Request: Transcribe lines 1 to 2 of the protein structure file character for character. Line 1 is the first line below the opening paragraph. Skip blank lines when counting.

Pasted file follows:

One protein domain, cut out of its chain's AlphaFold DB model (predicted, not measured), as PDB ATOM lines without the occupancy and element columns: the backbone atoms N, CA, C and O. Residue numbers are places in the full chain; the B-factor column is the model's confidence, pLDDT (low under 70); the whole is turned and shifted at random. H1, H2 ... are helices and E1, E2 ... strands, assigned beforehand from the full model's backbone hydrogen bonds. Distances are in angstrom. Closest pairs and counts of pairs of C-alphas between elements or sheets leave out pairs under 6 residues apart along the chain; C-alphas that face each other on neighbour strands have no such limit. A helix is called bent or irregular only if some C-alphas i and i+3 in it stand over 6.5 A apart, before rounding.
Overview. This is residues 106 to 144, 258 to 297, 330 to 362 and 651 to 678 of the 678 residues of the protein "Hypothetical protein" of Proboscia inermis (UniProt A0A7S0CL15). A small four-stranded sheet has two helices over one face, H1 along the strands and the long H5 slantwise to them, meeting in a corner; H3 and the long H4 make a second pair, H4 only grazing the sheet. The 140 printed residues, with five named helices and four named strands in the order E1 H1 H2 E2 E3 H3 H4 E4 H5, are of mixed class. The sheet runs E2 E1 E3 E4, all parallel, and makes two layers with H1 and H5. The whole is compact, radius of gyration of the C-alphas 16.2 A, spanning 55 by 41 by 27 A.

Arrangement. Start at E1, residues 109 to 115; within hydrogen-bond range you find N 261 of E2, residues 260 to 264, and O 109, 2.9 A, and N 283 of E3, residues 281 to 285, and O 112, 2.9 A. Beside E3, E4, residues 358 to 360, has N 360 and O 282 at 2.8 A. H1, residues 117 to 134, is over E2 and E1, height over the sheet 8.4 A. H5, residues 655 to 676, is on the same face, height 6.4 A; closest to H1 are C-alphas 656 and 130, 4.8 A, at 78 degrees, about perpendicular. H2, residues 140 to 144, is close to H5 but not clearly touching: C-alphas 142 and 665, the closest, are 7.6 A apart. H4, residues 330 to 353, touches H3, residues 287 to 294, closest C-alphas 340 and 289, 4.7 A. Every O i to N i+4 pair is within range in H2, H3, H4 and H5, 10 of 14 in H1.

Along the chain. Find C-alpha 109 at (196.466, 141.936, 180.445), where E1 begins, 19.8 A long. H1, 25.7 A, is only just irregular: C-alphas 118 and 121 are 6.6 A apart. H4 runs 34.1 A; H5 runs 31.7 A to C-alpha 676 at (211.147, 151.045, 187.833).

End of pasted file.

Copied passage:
Overview. This is residues 106 to 144, 258 to 297, 330 to 362 and 651 to 678 of the 678 residues of the protein "Hypothetical protein" of Proboscia inermis (UniProt A0A7S0CL15). A small four-stranded sheet has two helices over one face, H1 along the strands and the long H5 slantwise to them, meeting in a corner; H3 and the long H4 make a second pair, H4 only grazing the sheet. The 140 printed residues, with five named helices and four named strands in the order E1 H1 H2 E2 E3 H3 H4 E4 H5, are of mixed class. The sheet runs E2 E1 E3 E4, all parallel, and makes two layers with H1 and H5. The whole is compact, radius of gyration of the C-alphas 16.2 A, spanning 55 by 41 by 27 A.

Arrangement. Start at E1, residues 109 to 115; within hydrogen-bond range you find N 261 of E2, residues 260 to 264, and O 109, 2.9 A, and N 283 of E3, residues 281 to 285, and O 112, 2.9 A. Beside E3, E4, residues 358 to 360, has N 360 and O 282 at 2.8 A. H1, residues 117 to 134, is over E2 and E1, height over the sheet 8.4 A. H5, residues 655 to 676, is on the same face, height 6.4 A; closest to H1 are C-alphas 656 and 130, 4.8 A, at 78 degrees, about perpendicular. H2, residues 140 to 144, is close to H5 but not clearly touching: C-alphas 142 and 665, the closest, are 7.6 A apart. H4, residues 330 to 353, touches H3, residues 287 to 294, closest C-alphas 340 and 289, 4.7 A. Every O i to N i+4 pair is within range in H2, H3, H4 and H5, 10 of 14 in H1.